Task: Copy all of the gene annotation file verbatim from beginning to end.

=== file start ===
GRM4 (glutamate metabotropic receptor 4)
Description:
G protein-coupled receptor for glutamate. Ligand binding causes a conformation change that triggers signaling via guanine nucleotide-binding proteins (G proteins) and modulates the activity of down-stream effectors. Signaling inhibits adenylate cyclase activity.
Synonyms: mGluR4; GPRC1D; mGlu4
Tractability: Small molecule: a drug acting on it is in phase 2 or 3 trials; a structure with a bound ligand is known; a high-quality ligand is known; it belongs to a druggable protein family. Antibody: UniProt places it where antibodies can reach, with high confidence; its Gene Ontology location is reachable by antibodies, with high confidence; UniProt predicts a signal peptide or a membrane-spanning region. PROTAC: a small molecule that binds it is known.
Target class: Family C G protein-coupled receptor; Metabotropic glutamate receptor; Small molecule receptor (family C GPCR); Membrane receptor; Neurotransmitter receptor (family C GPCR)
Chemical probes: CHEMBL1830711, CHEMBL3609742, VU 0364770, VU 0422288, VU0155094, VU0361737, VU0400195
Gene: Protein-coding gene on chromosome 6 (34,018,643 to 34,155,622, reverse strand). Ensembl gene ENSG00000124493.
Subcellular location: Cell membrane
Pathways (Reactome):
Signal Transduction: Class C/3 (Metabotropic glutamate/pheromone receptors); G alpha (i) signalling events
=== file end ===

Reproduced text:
GRM4 (glutamate metabotropic receptor 4)
Description:
G protein-coupled receptor for glutamate. Ligand binding causes a conformation change that triggers signaling via guanine nucleotide-binding proteins (G proteins) and modulates the activity of down-stream effectors. Signaling inhibits adenylate cyclase activity.
Synonyms: mGluR4; GPRC1D; mGlu4
Tractability: Small molecule: a drug acting on it is in phase 2 or 3 trials; a structure with a bound ligand is known; a high-quality ligand is known; it belongs to a druggable protein family. Antibody: UniProt places it where antibodies can reach, with high confidence; its Gene Ontology location is reachable by antibodies, with high confidence; UniProt predicts a signal peptide or a membrane-spanning region. PROTAC: a small molecule that binds it is known.
Target class: Family C G protein-coupled receptor; Metabotropic glutamate receptor; Small molecule receptor (family C GPCR); Membrane receptor; Neurotransmitter receptor (family C GPCR)
Chemical probes: CHEMBL1830711, CHEMBL3609742, VU 0364770, VU 0422288, VU0155094, VU0361737, VU0400195
Gene: Protein-coding gene on chromosome 6 (34,018,643 to 34,155,622, reverse strand). Ensembl gene ENSG00000124493.
Subcellular location: Cell membrane
Pathways (Reactome):
Signal Transduction: Class C/3 (Metabotropic glutamate/pheromone receptors); G alpha (i) signalling events